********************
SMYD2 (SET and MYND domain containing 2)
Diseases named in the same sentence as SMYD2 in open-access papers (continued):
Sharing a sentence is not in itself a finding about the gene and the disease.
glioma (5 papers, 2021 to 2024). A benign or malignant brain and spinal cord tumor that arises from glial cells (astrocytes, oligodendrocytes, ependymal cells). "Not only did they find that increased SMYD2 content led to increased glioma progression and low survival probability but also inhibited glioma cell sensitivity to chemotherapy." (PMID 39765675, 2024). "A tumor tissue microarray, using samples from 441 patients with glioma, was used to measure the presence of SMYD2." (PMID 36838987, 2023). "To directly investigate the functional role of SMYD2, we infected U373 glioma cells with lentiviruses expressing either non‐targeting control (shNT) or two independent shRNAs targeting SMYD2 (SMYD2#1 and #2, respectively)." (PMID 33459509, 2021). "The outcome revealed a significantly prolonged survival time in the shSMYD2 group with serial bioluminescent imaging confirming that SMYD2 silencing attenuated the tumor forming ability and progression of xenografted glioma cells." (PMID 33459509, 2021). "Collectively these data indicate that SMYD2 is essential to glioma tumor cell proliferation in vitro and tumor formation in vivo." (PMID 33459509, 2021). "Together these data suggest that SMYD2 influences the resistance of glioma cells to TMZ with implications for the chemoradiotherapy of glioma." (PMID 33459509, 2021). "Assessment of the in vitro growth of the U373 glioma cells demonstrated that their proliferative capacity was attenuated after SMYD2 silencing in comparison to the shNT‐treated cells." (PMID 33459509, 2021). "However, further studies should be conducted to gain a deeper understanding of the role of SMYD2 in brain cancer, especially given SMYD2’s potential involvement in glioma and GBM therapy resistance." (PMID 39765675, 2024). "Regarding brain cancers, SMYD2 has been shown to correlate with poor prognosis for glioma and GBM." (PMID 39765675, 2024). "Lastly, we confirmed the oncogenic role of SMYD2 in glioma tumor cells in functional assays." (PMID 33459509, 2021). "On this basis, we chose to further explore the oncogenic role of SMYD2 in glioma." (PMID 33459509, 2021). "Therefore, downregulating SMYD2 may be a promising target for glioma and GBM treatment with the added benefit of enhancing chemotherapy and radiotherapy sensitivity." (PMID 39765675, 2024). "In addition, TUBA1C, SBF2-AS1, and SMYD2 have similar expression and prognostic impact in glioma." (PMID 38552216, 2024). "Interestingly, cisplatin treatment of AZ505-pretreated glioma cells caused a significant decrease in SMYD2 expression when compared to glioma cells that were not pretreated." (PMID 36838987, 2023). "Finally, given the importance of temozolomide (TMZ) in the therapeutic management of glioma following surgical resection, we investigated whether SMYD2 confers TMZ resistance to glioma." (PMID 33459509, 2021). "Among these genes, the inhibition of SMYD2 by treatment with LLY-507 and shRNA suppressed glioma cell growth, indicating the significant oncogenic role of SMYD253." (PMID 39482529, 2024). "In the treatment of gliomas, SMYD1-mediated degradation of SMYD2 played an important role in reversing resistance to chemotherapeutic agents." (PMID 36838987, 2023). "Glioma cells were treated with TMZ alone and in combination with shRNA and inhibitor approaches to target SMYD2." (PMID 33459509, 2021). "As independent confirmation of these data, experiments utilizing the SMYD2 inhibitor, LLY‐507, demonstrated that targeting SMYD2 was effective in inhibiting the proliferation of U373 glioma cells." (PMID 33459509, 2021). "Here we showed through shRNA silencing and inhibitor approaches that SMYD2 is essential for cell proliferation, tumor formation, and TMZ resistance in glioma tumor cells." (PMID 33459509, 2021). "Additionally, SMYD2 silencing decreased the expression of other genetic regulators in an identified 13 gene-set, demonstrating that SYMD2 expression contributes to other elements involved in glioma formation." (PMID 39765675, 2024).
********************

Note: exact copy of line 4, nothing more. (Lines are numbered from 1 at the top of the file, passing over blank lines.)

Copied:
glioma (5 papers, 2021 to 2024). A benign or malignant brain and spinal cord tumor that arises from glial cells (astrocytes, oligodendrocytes, ependymal cells). "Not only did they find that increased SMYD2 content led to increased glioma progression and low survival probability but also inhibited glioma cell sensitivity to chemotherapy." (PMID 39765675, 2024). "A tumor tissue microarray, using samples from 441 patients with glioma, was used to measure the presence of SMYD2." (PMID 36838987, 2023). "To directly investigate the functional role of SMYD2, we infected U373 glioma cells with lentiviruses expressing either non‐targeting control (shNT) or two independent shRNAs targeting SMYD2 (SMYD2#1 and #2, respectively)." (PMID 33459509, 2021). "The outcome revealed a significantly prolonged survival time in the shSMYD2 group with serial bioluminescent imaging confirming that SMYD2 silencing attenuated the tumor forming ability and progression of xenografted glioma cells." (PMID 33459509, 2021). "Collectively these data indicate that SMYD2 is essential to glioma tumor cell proliferation in vitro and tumor formation in vivo." (PMID 33459509, 2021). "Together these data suggest that SMYD2 influences the resistance of glioma cells to TMZ with implications for the chemoradiotherapy of glioma." (PMID 33459509, 2021). "Assessment of the in vitro growth of the U373 glioma cells demonstrated that their proliferative capacity was attenuated after SMYD2 silencing in comparison to the shNT‐treated cells." (PMID 33459509, 2021). "However, further studies should be conducted to gain a deeper understanding of the role of SMYD2 in brain cancer, especially given SMYD2’s potential involvement in glioma and GBM therapy resistance." (PMID 39765675, 2024). "Regarding brain cancers, SMYD2 has been shown to correlate with poor prognosis for glioma and GBM." (PMID 39765675, 2024). "Lastly, we confirmed the oncogenic role of SMYD2 in glioma tumor cells in functional assays." (PMID 33459509, 2021). "On this basis, we chose to further explore the oncogenic role of SMYD2 in glioma." (PMID 33459509, 2021). "Therefore, downregulating SMYD2 may be a promising target for glioma and GBM treatment with the added benefit of enhancing chemotherapy and radiotherapy sensitivity." (PMID 39765675, 2024). "In addition, TUBA1C, SBF2-AS1, and SMYD2 have similar expression and prognostic impact in glioma." (PMID 38552216, 2024). "Interestingly, cisplatin treatment of AZ505-pretreated glioma cells caused a significant decrease in SMYD2 expression when compared to glioma cells that were not pretreated." (PMID 36838987, 2023). "Finally, given the importance of temozolomide (TMZ) in the therapeutic management of glioma following surgical resection, we investigated whether SMYD2 confers TMZ resistance to glioma." (PMID 33459509, 2021). "Among these genes, the inhibition of SMYD2 by treatment with LLY-507 and shRNA suppressed glioma cell growth, indicating the significant oncogenic role of SMYD253." (PMID 39482529, 2024). "In the treatment of gliomas, SMYD1-mediated degradation of SMYD2 played an important role in reversing resistance to chemotherapeutic agents." (PMID 36838987, 2023). "Glioma cells were treated with TMZ alone and in combination with shRNA and inhibitor approaches to target SMYD2." (PMID 33459509, 2021). "As independent confirmation of these data, experiments utilizing the SMYD2 inhibitor, LLY‐507, demonstrated that targeting SMYD2 was effective in inhibiting the proliferation of U373 glioma cells." (PMID 33459509, 2021). "Here we showed through shRNA silencing and inhibitor approaches that SMYD2 is essential for cell proliferation, tumor formation, and TMZ resistance in glioma tumor cells." (PMID 33459509, 2021). "Additionally, SMYD2 silencing decreased the expression of other genetic regulators in an identified 13 gene-set, demonstrating that SYMD2 expression contributes to other elements involved in glioma formation." (PMID 39765675, 2024).